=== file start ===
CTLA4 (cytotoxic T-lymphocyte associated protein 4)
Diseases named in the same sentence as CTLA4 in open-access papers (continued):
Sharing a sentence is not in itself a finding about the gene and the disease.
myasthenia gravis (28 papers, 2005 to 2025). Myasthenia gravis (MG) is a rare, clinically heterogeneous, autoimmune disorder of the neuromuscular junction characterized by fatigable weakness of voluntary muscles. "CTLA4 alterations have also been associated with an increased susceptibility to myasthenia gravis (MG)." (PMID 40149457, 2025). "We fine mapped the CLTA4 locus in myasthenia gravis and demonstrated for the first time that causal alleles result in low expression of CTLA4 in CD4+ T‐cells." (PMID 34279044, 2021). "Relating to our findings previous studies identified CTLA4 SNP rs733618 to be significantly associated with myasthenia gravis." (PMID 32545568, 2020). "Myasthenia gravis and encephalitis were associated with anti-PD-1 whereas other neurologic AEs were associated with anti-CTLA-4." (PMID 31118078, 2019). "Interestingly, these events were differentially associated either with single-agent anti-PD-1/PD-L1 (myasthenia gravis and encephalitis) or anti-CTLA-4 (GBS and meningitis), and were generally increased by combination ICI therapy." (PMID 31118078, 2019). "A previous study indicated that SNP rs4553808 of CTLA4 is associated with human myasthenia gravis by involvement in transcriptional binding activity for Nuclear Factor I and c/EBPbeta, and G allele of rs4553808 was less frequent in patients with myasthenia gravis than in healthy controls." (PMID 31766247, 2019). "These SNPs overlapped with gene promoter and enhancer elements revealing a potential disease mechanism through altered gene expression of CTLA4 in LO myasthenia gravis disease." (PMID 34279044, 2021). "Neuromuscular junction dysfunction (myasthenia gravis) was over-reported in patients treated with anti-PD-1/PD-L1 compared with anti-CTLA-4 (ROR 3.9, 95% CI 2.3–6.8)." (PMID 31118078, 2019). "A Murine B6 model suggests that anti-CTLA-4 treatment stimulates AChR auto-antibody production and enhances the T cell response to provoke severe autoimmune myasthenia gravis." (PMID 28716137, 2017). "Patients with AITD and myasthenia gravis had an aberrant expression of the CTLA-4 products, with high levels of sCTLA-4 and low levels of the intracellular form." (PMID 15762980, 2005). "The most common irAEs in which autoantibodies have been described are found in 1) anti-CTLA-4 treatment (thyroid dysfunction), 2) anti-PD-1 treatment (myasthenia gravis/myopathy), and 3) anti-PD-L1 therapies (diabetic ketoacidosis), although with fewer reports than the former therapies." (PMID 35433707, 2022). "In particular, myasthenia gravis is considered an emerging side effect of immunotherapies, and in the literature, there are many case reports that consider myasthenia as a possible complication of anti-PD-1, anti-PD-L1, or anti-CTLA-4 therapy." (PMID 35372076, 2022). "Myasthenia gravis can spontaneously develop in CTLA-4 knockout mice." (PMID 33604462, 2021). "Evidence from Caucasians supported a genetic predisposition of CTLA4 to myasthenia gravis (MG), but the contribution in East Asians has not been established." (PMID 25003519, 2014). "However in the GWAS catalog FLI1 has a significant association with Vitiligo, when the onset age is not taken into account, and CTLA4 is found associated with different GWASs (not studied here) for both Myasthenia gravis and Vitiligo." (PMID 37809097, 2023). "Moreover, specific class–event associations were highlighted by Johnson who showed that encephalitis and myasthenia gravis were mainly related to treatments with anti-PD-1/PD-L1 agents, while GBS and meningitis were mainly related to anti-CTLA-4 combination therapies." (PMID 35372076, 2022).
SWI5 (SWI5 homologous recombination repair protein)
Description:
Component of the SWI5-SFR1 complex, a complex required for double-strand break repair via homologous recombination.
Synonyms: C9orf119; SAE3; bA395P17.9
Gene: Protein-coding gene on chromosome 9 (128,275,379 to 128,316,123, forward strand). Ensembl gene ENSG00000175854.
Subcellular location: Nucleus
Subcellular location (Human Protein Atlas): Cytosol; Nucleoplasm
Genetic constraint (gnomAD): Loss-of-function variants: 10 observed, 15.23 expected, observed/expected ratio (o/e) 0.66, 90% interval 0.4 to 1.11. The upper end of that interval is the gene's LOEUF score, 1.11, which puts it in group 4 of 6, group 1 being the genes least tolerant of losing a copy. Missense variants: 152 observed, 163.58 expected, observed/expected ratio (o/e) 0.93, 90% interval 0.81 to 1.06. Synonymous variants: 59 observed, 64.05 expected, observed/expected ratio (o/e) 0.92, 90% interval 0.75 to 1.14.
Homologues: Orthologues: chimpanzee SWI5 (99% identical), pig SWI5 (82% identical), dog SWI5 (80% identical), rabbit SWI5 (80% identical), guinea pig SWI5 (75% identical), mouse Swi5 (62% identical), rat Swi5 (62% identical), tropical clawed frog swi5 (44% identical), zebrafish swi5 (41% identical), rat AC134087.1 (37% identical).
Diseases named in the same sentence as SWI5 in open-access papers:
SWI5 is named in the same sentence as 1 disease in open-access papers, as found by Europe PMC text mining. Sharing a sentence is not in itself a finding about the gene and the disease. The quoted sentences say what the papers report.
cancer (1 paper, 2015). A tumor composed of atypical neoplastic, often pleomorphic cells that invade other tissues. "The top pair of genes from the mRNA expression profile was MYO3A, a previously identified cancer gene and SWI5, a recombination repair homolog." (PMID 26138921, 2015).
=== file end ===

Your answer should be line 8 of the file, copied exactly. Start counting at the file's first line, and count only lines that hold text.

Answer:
Synonyms: C9orf119; SAE3; bA395P17.9